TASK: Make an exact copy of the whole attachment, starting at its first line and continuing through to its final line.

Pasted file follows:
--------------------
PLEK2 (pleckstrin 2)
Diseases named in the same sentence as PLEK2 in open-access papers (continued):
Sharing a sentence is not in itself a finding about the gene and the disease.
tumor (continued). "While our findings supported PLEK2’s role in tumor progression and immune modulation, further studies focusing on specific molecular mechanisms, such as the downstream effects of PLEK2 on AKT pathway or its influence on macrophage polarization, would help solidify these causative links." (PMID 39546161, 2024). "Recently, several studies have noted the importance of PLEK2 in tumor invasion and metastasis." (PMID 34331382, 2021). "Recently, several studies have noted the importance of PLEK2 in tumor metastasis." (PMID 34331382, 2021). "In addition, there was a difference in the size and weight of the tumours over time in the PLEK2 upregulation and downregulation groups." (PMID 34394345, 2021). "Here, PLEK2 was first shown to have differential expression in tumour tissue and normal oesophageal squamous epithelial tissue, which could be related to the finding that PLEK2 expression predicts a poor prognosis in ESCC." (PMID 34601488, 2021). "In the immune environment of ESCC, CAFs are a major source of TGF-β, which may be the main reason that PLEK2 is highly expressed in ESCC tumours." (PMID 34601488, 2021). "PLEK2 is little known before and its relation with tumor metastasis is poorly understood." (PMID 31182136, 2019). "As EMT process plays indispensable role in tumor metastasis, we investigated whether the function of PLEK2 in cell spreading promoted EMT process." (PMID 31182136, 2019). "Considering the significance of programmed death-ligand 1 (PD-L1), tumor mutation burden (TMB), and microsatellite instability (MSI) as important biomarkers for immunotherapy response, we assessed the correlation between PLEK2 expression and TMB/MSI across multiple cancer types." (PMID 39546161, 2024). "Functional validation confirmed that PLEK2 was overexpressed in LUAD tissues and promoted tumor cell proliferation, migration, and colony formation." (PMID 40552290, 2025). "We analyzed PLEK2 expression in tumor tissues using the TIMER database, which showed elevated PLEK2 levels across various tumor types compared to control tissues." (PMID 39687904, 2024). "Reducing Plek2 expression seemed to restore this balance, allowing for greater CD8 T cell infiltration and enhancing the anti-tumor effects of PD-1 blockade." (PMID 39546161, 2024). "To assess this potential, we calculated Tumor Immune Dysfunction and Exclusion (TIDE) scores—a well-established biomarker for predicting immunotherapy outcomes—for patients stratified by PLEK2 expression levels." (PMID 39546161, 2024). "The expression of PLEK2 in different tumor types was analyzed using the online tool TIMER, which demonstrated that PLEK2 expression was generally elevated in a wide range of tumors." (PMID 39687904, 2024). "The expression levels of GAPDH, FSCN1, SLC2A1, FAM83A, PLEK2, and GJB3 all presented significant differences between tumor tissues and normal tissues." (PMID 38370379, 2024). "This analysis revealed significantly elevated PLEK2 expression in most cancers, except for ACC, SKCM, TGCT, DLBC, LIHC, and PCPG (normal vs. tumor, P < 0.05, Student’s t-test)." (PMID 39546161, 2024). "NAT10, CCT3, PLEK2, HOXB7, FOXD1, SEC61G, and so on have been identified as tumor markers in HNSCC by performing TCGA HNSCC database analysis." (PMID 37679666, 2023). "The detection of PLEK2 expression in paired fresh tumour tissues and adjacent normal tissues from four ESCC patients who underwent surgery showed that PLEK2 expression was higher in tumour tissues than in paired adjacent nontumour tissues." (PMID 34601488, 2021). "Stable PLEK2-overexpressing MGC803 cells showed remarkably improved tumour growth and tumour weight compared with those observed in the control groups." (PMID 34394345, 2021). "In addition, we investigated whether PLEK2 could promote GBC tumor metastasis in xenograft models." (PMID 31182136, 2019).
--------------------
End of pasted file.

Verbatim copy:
PLEK2 (pleckstrin 2)
Diseases named in the same sentence as PLEK2 in open-access papers (continued):
Sharing a sentence is not in itself a finding about the gene and the disease.
tumor (continued). "While our findings supported PLEK2’s role in tumor progression and immune modulation, further studies focusing on specific molecular mechanisms, such as the downstream effects of PLEK2 on AKT pathway or its influence on macrophage polarization, would help solidify these causative links." (PMID 39546161, 2024). "Recently, several studies have noted the importance of PLEK2 in tumor invasion and metastasis." (PMID 34331382, 2021). "Recently, several studies have noted the importance of PLEK2 in tumor metastasis." (PMID 34331382, 2021). "In addition, there was a difference in the size and weight of the tumours over time in the PLEK2 upregulation and downregulation groups." (PMID 34394345, 2021). "Here, PLEK2 was first shown to have differential expression in tumour tissue and normal oesophageal squamous epithelial tissue, which could be related to the finding that PLEK2 expression predicts a poor prognosis in ESCC." (PMID 34601488, 2021). "In the immune environment of ESCC, CAFs are a major source of TGF-β, which may be the main reason that PLEK2 is highly expressed in ESCC tumours." (PMID 34601488, 2021). "PLEK2 is little known before and its relation with tumor metastasis is poorly understood." (PMID 31182136, 2019). "As EMT process plays indispensable role in tumor metastasis, we investigated whether the function of PLEK2 in cell spreading promoted EMT process." (PMID 31182136, 2019). "Considering the significance of programmed death-ligand 1 (PD-L1), tumor mutation burden (TMB), and microsatellite instability (MSI) as important biomarkers for immunotherapy response, we assessed the correlation between PLEK2 expression and TMB/MSI across multiple cancer types." (PMID 39546161, 2024). "Functional validation confirmed that PLEK2 was overexpressed in LUAD tissues and promoted tumor cell proliferation, migration, and colony formation." (PMID 40552290, 2025). "We analyzed PLEK2 expression in tumor tissues using the TIMER database, which showed elevated PLEK2 levels across various tumor types compared to control tissues." (PMID 39687904, 2024). "Reducing Plek2 expression seemed to restore this balance, allowing for greater CD8 T cell infiltration and enhancing the anti-tumor effects of PD-1 blockade." (PMID 39546161, 2024). "To assess this potential, we calculated Tumor Immune Dysfunction and Exclusion (TIDE) scores—a well-established biomarker for predicting immunotherapy outcomes—for patients stratified by PLEK2 expression levels." (PMID 39546161, 2024). "The expression of PLEK2 in different tumor types was analyzed using the online tool TIMER, which demonstrated that PLEK2 expression was generally elevated in a wide range of tumors." (PMID 39687904, 2024). "The expression levels of GAPDH, FSCN1, SLC2A1, FAM83A, PLEK2, and GJB3 all presented significant differences between tumor tissues and normal tissues." (PMID 38370379, 2024). "This analysis revealed significantly elevated PLEK2 expression in most cancers, except for ACC, SKCM, TGCT, DLBC, LIHC, and PCPG (normal vs. tumor, P < 0.05, Student’s t-test)." (PMID 39546161, 2024). "NAT10, CCT3, PLEK2, HOXB7, FOXD1, SEC61G, and so on have been identified as tumor markers in HNSCC by performing TCGA HNSCC database analysis." (PMID 37679666, 2023). "The detection of PLEK2 expression in paired fresh tumour tissues and adjacent normal tissues from four ESCC patients who underwent surgery showed that PLEK2 expression was higher in tumour tissues than in paired adjacent nontumour tissues." (PMID 34601488, 2021). "Stable PLEK2-overexpressing MGC803 cells showed remarkably improved tumour growth and tumour weight compared with those observed in the control groups." (PMID 34394345, 2021). "In addition, we investigated whether PLEK2 could promote GBC tumor metastasis in xenograft models." (PMID 31182136, 2019).